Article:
Goins, Writer

On Writing, Ideas, and Making a Difference

How to Overcome Distraction & Do Work That Matters

Art is hard. Selling is hard. Writing is hard. Making a difference is hard.
–Seth Godin

The first rule of doing work that matters is this: show up. Get to work so you can start making a difference. Of course, this is a no-brainer, so why do we not do it? We get distracted.

Life is too short artwork

Image credit: Gina Musa.

Often, we go to the place where we work without actually going to work. We let the demands of other people’s schedules dictate what we do and how we do it. We chase “skinny rabbits” that won’t be worth the reward once we catch them.

I struggle with distractions all the time. Every day, the Resistance rears its ugly, evil head and tries to lure me away from the work that matters. And that has to stop.

Just last night, I read this wonderful quote from Mr. Godin:

When you’re doing hard work, getting rejected, failing, working it out — this is a dumb time to make situational decision about whether it’s time for a nap or a day off or a coffee break… The first five years of my solo business, when the struggle seemed never-ending, I never missed a day, never took a nap…
–Poke the Box

Making a difference is hard. It requires persistence and dedication, which both require focus, something I’m not particularly — hey, look a bird!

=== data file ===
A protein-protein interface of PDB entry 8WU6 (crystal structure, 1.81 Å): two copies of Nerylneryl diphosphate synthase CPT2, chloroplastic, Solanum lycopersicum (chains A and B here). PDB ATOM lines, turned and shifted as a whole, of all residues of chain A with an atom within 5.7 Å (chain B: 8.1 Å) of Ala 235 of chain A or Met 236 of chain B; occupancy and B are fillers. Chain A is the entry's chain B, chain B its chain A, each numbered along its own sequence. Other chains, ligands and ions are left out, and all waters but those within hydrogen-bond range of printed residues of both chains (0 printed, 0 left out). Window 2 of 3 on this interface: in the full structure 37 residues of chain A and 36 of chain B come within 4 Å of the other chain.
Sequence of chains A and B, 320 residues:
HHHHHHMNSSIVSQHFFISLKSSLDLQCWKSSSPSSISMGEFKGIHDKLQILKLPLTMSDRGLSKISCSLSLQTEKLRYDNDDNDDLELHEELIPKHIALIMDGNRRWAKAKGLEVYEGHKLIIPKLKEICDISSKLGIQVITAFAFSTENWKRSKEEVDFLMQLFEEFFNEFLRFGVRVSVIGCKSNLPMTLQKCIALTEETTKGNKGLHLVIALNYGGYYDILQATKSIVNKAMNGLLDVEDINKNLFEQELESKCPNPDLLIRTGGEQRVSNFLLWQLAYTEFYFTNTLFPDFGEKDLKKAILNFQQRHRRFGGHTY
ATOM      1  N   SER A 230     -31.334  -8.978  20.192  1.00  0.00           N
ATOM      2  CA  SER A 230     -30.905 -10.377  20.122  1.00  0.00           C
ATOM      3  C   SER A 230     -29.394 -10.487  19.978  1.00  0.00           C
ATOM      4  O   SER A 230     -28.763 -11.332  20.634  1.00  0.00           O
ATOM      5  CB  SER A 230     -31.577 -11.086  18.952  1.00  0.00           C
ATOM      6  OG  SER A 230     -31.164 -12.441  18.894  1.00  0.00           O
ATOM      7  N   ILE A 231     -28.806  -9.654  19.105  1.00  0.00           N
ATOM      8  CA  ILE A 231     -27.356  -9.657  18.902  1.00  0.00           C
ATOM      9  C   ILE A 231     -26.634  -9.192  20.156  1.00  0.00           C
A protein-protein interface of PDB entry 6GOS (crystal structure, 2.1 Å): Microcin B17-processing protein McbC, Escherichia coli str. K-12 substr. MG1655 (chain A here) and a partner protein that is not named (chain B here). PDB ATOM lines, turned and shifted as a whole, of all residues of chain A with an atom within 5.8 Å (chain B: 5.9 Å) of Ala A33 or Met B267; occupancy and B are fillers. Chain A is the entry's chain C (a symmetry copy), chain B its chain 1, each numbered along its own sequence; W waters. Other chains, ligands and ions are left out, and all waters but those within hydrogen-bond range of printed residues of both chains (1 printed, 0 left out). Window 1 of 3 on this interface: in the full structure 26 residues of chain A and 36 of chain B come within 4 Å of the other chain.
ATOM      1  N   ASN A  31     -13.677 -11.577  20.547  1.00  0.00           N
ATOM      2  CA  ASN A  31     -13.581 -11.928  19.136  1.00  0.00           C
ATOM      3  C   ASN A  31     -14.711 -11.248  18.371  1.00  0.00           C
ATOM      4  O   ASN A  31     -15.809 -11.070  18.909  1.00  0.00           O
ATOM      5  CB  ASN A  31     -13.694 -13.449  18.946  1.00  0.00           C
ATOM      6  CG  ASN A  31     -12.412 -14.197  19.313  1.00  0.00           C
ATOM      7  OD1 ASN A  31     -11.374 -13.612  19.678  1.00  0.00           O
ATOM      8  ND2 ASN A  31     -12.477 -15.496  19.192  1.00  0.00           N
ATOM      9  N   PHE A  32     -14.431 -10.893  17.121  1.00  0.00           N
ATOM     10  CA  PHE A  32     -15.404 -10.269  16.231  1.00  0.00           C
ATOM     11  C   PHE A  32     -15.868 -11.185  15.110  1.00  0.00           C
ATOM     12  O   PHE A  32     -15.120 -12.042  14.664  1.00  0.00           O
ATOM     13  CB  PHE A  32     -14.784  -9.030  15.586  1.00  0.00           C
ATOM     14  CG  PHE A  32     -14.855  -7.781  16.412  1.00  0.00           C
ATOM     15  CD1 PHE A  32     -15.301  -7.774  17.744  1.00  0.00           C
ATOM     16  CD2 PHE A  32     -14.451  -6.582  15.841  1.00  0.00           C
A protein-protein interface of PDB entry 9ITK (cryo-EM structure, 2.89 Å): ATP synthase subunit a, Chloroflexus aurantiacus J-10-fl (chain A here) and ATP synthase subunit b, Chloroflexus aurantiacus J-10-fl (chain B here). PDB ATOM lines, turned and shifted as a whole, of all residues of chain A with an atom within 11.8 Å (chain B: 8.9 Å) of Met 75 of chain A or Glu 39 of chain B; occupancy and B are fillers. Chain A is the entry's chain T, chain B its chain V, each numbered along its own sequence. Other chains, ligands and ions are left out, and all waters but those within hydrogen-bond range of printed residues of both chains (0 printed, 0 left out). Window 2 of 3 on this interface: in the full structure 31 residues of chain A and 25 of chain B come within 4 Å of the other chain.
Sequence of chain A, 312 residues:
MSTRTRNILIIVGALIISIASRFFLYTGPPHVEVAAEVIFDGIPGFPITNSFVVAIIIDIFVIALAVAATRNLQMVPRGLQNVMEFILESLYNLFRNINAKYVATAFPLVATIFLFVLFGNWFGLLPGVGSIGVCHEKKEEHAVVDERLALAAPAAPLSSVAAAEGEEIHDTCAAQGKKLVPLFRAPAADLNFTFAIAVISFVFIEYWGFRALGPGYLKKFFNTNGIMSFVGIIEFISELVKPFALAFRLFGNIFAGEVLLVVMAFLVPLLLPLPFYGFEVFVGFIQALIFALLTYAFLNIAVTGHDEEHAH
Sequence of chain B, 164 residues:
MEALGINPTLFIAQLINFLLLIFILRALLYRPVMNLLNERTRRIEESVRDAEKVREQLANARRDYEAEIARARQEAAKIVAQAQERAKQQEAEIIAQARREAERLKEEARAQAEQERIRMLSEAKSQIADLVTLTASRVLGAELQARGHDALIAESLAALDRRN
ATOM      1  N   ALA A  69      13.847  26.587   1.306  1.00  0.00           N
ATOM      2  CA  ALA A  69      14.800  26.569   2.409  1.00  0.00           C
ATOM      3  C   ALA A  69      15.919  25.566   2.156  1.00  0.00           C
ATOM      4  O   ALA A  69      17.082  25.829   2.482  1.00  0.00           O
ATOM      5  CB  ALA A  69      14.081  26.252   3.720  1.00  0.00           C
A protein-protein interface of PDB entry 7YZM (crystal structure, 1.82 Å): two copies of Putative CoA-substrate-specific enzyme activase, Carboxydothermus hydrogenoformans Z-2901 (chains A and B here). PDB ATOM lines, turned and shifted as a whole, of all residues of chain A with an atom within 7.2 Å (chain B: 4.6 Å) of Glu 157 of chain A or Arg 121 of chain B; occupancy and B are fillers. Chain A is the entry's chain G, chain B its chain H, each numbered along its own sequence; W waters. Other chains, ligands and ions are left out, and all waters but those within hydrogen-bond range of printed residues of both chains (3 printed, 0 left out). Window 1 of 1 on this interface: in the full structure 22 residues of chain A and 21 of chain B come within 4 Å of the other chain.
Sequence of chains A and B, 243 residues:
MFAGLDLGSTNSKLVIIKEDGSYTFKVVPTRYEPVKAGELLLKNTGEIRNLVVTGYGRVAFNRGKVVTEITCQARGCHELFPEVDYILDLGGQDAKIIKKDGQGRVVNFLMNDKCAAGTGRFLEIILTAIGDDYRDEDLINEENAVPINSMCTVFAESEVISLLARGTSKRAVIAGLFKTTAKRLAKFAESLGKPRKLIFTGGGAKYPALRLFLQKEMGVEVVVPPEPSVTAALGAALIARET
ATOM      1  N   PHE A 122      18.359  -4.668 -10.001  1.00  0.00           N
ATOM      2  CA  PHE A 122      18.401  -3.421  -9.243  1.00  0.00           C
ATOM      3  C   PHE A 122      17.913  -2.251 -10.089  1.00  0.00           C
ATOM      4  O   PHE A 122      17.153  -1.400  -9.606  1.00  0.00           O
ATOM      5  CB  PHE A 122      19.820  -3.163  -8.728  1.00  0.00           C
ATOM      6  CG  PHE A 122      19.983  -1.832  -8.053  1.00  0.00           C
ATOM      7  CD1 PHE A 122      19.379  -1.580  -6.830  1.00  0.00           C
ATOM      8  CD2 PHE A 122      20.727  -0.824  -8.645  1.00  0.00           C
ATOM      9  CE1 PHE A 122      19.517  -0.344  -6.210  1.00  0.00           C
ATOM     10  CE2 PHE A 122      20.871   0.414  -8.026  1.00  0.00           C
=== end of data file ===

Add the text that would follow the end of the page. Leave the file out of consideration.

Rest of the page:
You have an Enemy. So do I. Call it the Devil or Resistance or plain old distraction. But it’s a real adversary, prowling around you, waiting for just the right moment to strike and consume you. To destroy the work that you’re trying so hard to create.

Your job is to make sure this doesn’t happen.

Each day is a new day, and the temptations to slack off or procrastinate present themselves anew every single moment we put our hands to the plow and get to work. And each time, the Resistance has another chance to defeat you. Every. Single. Day. This battle never ends, never goes away. There is never a ceasefire or surrender. You will always be under attack as long as you are alive.

So what’s the solution? Well, here are a few practical tips for how to overcome distraction:

  1. Name the problem. You have an Adversary. You’re not inherently lazy, necessarily. Everyone gets distracted. Everyone needs an occasional course correction. The first step to slaying this dragon is recognizing the Resistance. But have hope: the very fact that you are facing Resistance means that you are probably doing work that matters.
  2. Take responsibility. You can help this problem. You can grow. (And so can I, I hope…) “The Devil made me do it” isn’t quite right. You have control over who you are, what you do, and the person you become.
  3. Show up. There’s not much more to it. Just do the work. It’s hard and it’s painful and if everyone did it, I wouldn’t be writing this post. But we all know that’s not the world we live in. So excuse yourself from that pointless conversation, close the door, and dig in the work you were born to do. It’ll feel good when you’re done, I promise.
  4. Work smarter, not harder. When we get distracted, we get frustrated and sometimes beat ourselves up. This is unproductive and self-defeating; it’s what the Resistance wants you to do. Instead, do what Neil Fiore suggests: practice delayed gratification. Reward spurts of hard work with a short-term “distraction” (like checking email or going for a walk or grabbing a cookie).